Replied to Notes: We’ve Got Blog (2002) by Kicks Condor (Kicks Condor)

What are blogs for? A trip to the beginning. The halcyon days of dot-com idealism and sheer shit-talking.

This is a great retrospective, thanks! I enjoyed reading it and your notes. (Lol’ed at linkslut).

I’m kind of OK with the sentiment of the p.14 quote from Rebecca Blood – hypertexting helping me find my voice – although yeah it is worded a little like something from a Victorian self-help guide. But I have found blogging and wiki-ing sort of does the things she says. Though I think I would perhaps just describe it as learning, rather than self-growth. The blog/wiki combo is both helping me think more about what I learn *and* learn more about what I think, I’m really digging it.

“h0p3 has a home page entry point that is carefully curated and groomed, but which is several layers up from a complete chaos of link dumps, raw drafts and random introspections […] These layers run a spectrum of accessibility—there is always a learning curve before you hit the bottom. You start with a doorway before entering a maze.”

I’ve noticed my own wiki/commonplace book thingy slowly taking that rough form recently, too, I wonder if it’s a common pattern? I’ve just started making the doorframe.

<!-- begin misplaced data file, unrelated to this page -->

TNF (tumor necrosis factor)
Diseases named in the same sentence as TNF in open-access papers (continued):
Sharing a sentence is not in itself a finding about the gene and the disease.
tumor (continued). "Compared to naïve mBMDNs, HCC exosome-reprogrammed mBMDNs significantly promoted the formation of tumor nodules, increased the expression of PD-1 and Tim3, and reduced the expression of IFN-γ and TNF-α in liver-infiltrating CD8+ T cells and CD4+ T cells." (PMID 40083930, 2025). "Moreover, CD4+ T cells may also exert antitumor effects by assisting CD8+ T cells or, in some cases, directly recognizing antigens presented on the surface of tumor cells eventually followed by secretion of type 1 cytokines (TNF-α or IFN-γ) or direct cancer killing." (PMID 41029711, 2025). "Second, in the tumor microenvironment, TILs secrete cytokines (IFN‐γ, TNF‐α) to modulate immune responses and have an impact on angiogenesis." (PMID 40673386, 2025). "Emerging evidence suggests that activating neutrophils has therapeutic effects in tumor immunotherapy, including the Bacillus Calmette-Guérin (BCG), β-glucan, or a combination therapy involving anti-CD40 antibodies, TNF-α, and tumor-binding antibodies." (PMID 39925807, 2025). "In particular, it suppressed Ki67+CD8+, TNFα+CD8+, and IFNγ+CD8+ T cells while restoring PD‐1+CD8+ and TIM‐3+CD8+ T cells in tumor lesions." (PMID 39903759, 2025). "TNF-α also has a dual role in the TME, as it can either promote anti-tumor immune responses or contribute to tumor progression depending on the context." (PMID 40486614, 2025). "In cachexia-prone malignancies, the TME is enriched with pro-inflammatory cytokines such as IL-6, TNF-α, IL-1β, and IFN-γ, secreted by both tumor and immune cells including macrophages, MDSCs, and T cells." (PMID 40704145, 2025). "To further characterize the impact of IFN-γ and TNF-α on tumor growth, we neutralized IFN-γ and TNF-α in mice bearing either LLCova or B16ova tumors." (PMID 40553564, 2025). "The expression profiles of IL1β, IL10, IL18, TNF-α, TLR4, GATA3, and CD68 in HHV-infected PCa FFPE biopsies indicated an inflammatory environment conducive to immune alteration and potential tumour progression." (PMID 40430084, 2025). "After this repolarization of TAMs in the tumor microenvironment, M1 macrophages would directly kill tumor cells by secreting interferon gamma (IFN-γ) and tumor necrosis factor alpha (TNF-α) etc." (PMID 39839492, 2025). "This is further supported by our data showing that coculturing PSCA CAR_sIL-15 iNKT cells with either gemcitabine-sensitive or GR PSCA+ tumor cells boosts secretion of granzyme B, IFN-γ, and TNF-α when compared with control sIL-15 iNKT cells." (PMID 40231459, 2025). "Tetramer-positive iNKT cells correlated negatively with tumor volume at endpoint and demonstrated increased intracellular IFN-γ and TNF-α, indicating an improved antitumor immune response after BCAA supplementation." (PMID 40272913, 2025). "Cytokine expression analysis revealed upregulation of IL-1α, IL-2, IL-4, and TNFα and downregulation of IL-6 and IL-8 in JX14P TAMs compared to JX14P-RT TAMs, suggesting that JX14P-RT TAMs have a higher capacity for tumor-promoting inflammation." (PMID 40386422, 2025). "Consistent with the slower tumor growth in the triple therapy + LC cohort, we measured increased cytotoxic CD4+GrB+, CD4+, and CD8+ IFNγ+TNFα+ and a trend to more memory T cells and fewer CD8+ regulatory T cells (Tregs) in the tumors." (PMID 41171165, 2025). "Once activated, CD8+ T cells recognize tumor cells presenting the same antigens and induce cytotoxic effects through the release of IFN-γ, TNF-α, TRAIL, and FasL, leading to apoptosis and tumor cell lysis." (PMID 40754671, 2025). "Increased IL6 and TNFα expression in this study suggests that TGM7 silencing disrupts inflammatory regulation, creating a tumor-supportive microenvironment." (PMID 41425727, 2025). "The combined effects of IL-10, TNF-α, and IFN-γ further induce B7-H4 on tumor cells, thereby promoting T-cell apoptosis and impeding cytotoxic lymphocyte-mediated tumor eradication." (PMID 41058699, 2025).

2 thoughts on “

  1. Cool – I appreciate this clarifying thought. My issue was more with the part
    about solidifying opinions – I think my personality needs my opinions to be
    plastic. But maybe that fights against self-growth. Like maybe learning should
    solidify into opinions…? I really love her contributions to that book
    tho – in case it wasn’t clear.
    (I’m reading her The Weblog Handbook (2002) right now as well – will probably post
    some thoughts on it.)

    I’ve noticed my own wiki/commonplace book thingy slowly taking that rough form
    recently, too, I wonder if it’s a common pattern? I’ve just started making the
    doorframe.

    Huh – well it definitely appears to be a pattern. (Interesting to see @visakanv
    do this with Twitter threads – as if
    it was his commonplace book.) I don’t think it’s terribly common – but perhaps
    becoming more so in our niche.

    via kickscondor.com

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